• Radical prostatectomy: Total surgical removal of the prostate and surrounding tissue is an extensive surgery for prostate cancer.
    • Aortoiliac vascular abdominal surgery for repair of abdominal aortic aneurysm.
    • Para-aortic lymph node resection carried out to remove lymph nodes that drain the cancer being resected.
    • Bilateral sympathectomy: A type of surgery where sympathetic nerves are worked upon to treat hyperhidrosis (excessive pathological sweating) or ventricular tachycardia (a heart rhythm anomaly).
  • Neurogenic: Damage to the nerves controlling the ejaculation process (especially T10-L2 spinal nerves) by diseases or injury can prevent the emission of semen. Examples include:
    • Diabetic neuropathy: Diabetes mellitus induced demyelination and damage to nerves of the body.
    • Spinal cord injury: Trauma to the spine can lead to fractures and impingement of the spinal nerves that emerge from the segments of the spine the blow has been made to.
    • Cerebrovascular accident (CVA) or stroke: Paralysis of the areas supplied by the spinal nerves involved in ejaculation can result in anejaculation.
  • Infective: Some infections can cause strictures or blockages to form in the male sexual and reproductive tract, preventing the emergence of ejaculate. Infections with an impact on ejaculation include:
    • Urethritis: Infection of the urethra that can heal and form strictures.
    • Schistosomiasis: Blood fluke infection that can present with bloody urine, affect the urinary tract and damage the shared passage of the ejaculate.
    • Genitourinary tuberculosis: Tuberculosis of the male reproductive tract leads to the formation of extensive adhesions that block the semen.
  • Endocrine or hormone related: Hormone-related problems can especially hamper sexual functioning and have a negative impact on ejaculation. Hormonal causes are: 
    • Hypogonadism: The deficiency of the male sexual hormone, testosterone can result in anejaculation.
    • Hypothyroidism: Reduced functioning of the thyroid gland results in decreased levels of thyroid hormones that can impact various systems of the body including the male reproductive system.
  • Side effects of medicines: Some medicines, taken for other health conditions, can cause ejaculatory dysfunction as a side effect. Drugs causing anejaculation include:
    • Alpha-blockers like alpha methyldopa used for the treatment of enlarged prostate and sometimes for raised blood pressure.
    • Antidepressants: All antidepressants have some untoward effect on the sexual process. Tricyclic antidepressants (TCAs like amitriptyline) and selective serotonin reuptake inhibitors (SSRIs like fluoxetine) impact ejaculation.
    • Thiazide diuretics: Used commonly to treat hypertension, these can cause the adverse effect of anejaculation.
    • Alcohol abuse: Alcohol can impair the ability to ejaculate.

Diagnosis of anejaculation

The development of inability to ejavulate may prompt the patient to seek medical care. The doctor will begin by taking a proper medical history, laying emphasis on past surgeries or infections, routine medicine use and pre-existing diseases. Following history-taking, a thorough physical examination is conducted which includes a neurological assessment as well as examination of the genitalia (scrotum, penis and prostate). A digital examination of the prostate gland may be done with lubricated gloved fingers.


While tests may be ordered to diagnose the underlying cause of anejaculation, the diagnosis of anejaculation is clinical. Dry orgasms can occur with retrograde ejaculation, a different condition in which, due to urinary sphincter dysfunction, the sperm is directed to the bladder and expelled in the urine. To differentiate between anejaculation and retrograde ejaculation, a urine test is done.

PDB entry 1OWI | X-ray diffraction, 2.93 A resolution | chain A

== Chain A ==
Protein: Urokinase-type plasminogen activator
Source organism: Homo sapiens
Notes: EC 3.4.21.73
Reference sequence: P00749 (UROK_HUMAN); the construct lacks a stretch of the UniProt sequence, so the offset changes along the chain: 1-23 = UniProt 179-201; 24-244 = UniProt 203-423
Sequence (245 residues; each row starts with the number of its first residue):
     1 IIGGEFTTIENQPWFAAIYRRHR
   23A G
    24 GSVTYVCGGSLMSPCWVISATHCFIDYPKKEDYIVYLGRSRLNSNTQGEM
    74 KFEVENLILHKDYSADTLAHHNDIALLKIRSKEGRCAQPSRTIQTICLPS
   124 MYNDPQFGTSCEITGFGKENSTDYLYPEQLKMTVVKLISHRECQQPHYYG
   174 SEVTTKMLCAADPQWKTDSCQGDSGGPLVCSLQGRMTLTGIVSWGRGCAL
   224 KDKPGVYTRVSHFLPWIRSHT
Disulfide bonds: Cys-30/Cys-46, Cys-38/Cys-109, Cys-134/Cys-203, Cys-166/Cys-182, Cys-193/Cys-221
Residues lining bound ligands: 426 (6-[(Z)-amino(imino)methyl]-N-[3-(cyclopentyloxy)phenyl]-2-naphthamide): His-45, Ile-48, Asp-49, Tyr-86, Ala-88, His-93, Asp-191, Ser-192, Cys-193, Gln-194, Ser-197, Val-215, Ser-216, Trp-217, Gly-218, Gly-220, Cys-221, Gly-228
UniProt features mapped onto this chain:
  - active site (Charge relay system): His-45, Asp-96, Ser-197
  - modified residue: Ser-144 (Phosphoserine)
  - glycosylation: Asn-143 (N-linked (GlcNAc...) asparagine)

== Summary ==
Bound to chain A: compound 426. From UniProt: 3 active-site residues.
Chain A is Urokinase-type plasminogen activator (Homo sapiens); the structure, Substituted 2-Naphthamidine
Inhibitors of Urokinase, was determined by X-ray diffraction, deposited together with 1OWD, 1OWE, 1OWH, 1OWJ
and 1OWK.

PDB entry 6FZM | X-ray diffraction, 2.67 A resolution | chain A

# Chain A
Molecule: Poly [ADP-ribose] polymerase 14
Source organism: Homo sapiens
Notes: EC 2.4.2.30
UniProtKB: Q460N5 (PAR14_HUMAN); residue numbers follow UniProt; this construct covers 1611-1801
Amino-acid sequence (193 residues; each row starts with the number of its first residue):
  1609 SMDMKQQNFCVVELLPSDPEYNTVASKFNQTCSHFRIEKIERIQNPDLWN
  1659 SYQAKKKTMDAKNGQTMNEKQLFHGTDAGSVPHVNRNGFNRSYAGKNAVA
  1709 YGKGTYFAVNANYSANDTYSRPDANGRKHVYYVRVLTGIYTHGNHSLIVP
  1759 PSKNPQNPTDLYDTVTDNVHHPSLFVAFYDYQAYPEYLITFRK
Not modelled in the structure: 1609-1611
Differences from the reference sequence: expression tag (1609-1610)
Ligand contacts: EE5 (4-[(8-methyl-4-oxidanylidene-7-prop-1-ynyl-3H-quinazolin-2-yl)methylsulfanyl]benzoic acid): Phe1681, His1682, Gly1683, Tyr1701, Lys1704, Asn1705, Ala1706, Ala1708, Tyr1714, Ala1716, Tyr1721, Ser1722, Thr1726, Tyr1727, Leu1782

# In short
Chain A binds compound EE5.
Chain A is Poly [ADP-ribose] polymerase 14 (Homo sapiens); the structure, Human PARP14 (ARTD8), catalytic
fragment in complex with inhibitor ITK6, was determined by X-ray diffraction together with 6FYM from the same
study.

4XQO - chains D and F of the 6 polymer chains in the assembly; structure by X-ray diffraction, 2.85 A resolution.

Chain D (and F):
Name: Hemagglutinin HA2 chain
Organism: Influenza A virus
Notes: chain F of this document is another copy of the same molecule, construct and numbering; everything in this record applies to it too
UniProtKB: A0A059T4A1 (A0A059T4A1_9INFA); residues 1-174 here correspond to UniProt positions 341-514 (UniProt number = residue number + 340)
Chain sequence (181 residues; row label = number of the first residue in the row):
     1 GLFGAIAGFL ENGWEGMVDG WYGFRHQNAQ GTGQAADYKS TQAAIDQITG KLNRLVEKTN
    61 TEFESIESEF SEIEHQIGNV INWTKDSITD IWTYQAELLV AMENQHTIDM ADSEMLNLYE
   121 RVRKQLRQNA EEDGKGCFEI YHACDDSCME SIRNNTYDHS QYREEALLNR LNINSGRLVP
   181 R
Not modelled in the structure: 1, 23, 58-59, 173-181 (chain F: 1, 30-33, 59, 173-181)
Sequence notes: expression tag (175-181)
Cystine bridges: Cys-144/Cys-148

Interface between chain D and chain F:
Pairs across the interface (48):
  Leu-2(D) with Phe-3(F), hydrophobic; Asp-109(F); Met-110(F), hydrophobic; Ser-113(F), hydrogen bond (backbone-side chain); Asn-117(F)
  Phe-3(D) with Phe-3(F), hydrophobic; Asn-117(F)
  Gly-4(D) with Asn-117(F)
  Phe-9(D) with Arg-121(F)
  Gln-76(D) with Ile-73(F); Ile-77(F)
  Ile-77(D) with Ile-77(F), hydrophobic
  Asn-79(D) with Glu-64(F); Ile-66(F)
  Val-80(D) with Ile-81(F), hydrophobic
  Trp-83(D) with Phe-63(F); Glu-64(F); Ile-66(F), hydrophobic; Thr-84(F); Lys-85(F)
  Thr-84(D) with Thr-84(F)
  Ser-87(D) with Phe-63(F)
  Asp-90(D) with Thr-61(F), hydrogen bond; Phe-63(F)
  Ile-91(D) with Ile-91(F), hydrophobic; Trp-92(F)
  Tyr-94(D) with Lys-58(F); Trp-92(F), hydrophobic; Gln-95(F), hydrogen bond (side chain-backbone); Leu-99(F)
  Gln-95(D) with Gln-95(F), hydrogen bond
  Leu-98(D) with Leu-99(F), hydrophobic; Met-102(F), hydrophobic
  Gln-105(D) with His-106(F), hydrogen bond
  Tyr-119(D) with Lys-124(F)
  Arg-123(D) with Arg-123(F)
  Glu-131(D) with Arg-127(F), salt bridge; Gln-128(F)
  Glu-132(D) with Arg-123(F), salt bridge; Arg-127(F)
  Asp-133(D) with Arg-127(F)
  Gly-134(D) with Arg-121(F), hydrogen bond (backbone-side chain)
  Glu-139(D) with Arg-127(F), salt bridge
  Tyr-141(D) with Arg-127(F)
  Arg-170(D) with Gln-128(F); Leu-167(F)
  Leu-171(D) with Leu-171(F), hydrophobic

Urinalysis for sperms: The patient is asked to masturbate and then immediately urinate afterwards to collect a urine sample. The urine is tested for spermatozoa. If serums are present, the most likely cause of dry orgasms is retrograde ejaculation. However, if no sperm is found in the urine, anejaculation is confirmed and the underlying cause is investigated for treatment.

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Management of anejaculation

The management of anejaculation depends on the underlying cause and whether it is reversible or not. For example, if the doctor suspects an offending drug to be causing anejaculation as a side effect, the medicine will be stopped and replaced by an appropriate treatment choice. Management of other anejaculation causes include:

  • Psychosexual counselling: In cases where anejaculation is caused by undue emotional stress or strain, psychotherapy or counselling is useful to work through those underlying issues. Sexual therapy can additionally involve sex education for a clearer understanding of the arousal process by the affected person. It may help the patient realise their personal needs to elicit a pleasurable reaction to touch and progression toward orgasm and ejaculation.
  • Penile vibratory stimulation (PVS): Patients suffering from anejaculation due to spinal cord injury can use an assisted device that helps the penis achieve an erection and ejaculate.
  • Electroejaculation (EEJ): Patients with spinal cord injuries who do not respond to penile vibratory stimulation (PVS) can attempt electroejaculation (EEJ) therapy. An electrical current impulse is delivered to the ejaculatiry nerve plexus through the rectum causing artificial ejaculation.
  • Surgical sperm retrieval to circumvent absent ejaculation: Patients who are trying to conceive may opt for retrieval of viable sperms from the testes for artificial insemination of the female partner.

Complications of anejaculation

While it may not be a major health risk to the patient the following complications can arise:

  • Infertility: Lack of semen and spermatozoa deposition in the female partner after sexual intercourse can lead to fertility failure.
  • Psychological stress, frustration, anxiety or depression: The inability to reach an orgasm or experience sexual pleasure can be mentally daunting for the male.

Prognosis of anejaculation

Nearly all cases of anorgasmic anejaculation due to psychogenic causes can be treated successfully. With the use of therapies such as penile vibratory stimulation (PVS) and electroejaculation (EEJ), it is possible to retrieve sperm by inducing an artificial ejaculation in most patients. Even patients with irreversible causes such as anejaculation resultant of surgical complications and nerve damage can ejaculate with electrotherapy. When attempting to conceive, most men are successful after receiving treatment for anejaculation, provided their sperm is healthy and viable. If unable to conceive even after medical treatment, assisted reproductive technology (ART) can help the male and his partner in having a baby.